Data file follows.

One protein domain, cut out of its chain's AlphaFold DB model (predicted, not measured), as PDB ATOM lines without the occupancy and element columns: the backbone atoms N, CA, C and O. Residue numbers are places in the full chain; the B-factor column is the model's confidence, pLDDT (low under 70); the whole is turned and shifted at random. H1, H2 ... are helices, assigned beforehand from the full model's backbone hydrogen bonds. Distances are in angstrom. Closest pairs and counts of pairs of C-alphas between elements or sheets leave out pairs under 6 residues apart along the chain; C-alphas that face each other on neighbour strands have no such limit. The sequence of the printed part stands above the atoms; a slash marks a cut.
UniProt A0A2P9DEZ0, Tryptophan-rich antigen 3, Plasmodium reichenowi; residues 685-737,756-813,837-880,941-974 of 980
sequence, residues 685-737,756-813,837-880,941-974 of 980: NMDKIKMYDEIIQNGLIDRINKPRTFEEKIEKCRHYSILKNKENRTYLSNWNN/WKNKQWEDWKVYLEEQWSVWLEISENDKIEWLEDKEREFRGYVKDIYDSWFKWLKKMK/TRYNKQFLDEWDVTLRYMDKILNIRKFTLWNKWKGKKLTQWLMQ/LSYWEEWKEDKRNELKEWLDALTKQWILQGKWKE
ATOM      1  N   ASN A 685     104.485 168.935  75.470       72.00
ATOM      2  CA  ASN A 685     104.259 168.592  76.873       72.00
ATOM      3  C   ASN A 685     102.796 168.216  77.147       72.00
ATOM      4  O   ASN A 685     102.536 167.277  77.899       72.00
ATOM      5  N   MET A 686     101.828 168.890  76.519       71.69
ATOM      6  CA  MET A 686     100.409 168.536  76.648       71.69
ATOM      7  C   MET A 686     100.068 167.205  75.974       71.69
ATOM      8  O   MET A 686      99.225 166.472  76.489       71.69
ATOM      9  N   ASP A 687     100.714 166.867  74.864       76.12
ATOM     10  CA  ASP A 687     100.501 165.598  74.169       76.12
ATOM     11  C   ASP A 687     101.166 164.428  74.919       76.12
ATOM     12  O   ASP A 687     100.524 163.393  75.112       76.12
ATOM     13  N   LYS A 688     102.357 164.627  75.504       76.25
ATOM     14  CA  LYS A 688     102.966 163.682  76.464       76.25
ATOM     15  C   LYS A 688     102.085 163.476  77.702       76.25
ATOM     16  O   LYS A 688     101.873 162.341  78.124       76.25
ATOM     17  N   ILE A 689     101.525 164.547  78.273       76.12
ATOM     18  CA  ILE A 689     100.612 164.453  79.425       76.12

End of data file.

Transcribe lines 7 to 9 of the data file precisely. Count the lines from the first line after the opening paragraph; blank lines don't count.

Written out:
ATOM      5  N   MET A 686     101.828 168.890  76.519       71.69
ATOM      6  CA  MET A 686     100.409 168.536  76.648       71.69
ATOM      7  C   MET A 686     100.068 167.205  75.974       71.69